In World War II, 59,000 women voluntarily risked their lives for their country as U.S. Army nurses. When the war began, some of them had so little idea of what to expect that they packed party dresses; but the reality of service quickly caught up with them, whether they waded through the water in the historic landings on North African and Normandy beaches, or worked around the clock in hospital tents on the Italian front as bombs fell all around them.
For more than half a century these women’s experiences remained untold, almost without reference in books, historical societies, or military archives. After years of reasearch and hundreds of hours of interviews, Evelyn M. Monahan and Rosemary Neidel-Greenlee have created a dramatic narrative that at last brings to light the critical role that women played throughout the war. From the North African and Italian Campaigns to the Liberation of France and the Conquest of Germany, U.S. Army nurses rose to the demands of war on the frontlines with grit, humor, and great heroism. A long overdue work of history, And If I Perish is also a powerful tribute to these women and their inspiring legacy.
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|Title of History eBook: And If I Perish|
|Release Date: 12-18-2007|
|Allowed Countries (hover)|
|Publisher: Knopf Publishing Group|
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|Parent title||And If I Perish|
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And If I Perish
Chapter OneOperation Torch-U.S. Army Nurses in the Invasion Force
D-Day North Africa 8 November 1942
I spotted Lt. Vilma Vogler descending a ladder at my side. Our eyes met for a moment in mutual shock, and then we quickly descended into a waiting barge. At that moment she and the other nurses had ceased to be "the women." We were all comrades in equally dangerous footing, trying to survive the insanity of combat. -Edward E. Rosenbaum, MD, former captain, U.S. Army Medical Corps, "Wartime Nurses: A Tribute to the Unsung Veterans," New Choices (July 1989)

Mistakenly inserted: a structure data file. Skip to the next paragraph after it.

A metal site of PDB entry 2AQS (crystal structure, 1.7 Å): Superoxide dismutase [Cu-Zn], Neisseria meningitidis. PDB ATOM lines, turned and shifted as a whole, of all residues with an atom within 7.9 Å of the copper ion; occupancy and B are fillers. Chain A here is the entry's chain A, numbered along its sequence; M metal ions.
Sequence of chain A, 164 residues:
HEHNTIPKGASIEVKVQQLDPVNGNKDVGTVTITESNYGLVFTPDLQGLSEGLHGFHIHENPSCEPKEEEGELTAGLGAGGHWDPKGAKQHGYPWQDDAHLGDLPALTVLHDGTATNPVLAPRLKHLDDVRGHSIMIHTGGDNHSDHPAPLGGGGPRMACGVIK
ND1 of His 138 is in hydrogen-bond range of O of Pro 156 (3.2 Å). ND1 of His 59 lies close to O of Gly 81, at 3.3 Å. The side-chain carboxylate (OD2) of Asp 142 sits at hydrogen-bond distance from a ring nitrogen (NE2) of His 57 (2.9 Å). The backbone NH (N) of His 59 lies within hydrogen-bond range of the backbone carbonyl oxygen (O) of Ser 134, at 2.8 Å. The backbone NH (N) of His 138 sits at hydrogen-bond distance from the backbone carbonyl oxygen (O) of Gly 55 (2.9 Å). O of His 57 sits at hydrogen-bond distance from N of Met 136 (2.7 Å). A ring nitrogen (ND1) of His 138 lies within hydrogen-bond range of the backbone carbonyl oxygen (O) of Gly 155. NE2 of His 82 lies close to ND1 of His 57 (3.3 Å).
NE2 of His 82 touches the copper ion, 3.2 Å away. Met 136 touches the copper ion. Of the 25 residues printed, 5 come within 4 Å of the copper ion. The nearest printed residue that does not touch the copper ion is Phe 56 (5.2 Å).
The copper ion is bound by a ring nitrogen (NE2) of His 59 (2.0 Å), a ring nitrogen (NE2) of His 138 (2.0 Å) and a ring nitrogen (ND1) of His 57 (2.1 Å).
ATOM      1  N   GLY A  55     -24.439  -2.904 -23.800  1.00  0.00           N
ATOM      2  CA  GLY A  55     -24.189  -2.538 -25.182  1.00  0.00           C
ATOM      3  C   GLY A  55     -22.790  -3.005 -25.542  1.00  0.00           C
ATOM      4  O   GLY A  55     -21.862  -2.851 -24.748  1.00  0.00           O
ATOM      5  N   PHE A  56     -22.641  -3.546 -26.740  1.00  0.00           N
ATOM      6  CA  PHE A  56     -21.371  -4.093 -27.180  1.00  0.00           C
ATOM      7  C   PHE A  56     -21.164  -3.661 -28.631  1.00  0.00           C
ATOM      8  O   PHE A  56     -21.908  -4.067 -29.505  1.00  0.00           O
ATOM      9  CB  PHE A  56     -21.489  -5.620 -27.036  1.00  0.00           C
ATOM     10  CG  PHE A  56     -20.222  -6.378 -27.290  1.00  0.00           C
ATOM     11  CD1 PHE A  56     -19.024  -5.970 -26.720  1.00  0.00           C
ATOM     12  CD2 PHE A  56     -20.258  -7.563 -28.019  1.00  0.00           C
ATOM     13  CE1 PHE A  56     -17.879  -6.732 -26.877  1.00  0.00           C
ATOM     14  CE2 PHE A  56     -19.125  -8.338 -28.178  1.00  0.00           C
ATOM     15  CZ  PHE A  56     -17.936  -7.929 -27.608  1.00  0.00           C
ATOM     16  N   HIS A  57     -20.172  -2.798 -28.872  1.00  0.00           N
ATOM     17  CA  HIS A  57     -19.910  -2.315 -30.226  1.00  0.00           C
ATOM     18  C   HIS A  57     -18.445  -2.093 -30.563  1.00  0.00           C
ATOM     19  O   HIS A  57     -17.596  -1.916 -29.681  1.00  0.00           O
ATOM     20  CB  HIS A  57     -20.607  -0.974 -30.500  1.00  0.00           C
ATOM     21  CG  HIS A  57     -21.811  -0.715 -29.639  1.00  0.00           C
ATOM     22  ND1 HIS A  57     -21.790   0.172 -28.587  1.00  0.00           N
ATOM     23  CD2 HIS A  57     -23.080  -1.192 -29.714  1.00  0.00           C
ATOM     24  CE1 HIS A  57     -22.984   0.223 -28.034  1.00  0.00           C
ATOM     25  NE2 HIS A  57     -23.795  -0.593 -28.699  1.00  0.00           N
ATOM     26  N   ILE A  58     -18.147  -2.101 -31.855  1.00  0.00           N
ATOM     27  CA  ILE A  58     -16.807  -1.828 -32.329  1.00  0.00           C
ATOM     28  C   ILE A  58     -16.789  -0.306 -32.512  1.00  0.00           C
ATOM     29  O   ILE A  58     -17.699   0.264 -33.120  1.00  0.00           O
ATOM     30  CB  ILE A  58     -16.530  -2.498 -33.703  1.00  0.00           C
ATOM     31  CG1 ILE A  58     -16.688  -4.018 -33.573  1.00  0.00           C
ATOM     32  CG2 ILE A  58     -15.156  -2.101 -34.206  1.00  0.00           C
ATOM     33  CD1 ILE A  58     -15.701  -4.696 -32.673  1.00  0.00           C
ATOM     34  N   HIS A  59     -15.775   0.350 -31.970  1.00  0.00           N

An artillery shell exploded sixty yards off the starboard side of HMS Orbita. Lieutenant Helen Molony, seated on board in the officers' mess hall, felt her hand shake as she raised her coffee mug to her mouth. It was early morning, 8 November 1942. A convoy of Allied war- and transport ships, including the Orbita, the Santa Paula, and the Monarch of Bermuda, lay two miles off the coast of Algeria. On board these British ships were not only combat troops but the men and women of the 48th Surgical Hospital, including Lieutenant Molony. She was one of 57 U.S. Army nurses who, along with the hospital's 48 officers and 273 enlisted men, were waiting to land, side by side with the combat troops, on the beachheads of Arzew and Oran in Algeria.
The sun had not risen yet and the ships were still under cover of darkness. Molony glanced around the officers' mess. The thunder of artillery had begun an hour earlier, and now, at 0515, she saw that the tables in the mess were crowded with officers, male and female, dressed in combat gear. Aside from the clanking of silverware and an oc...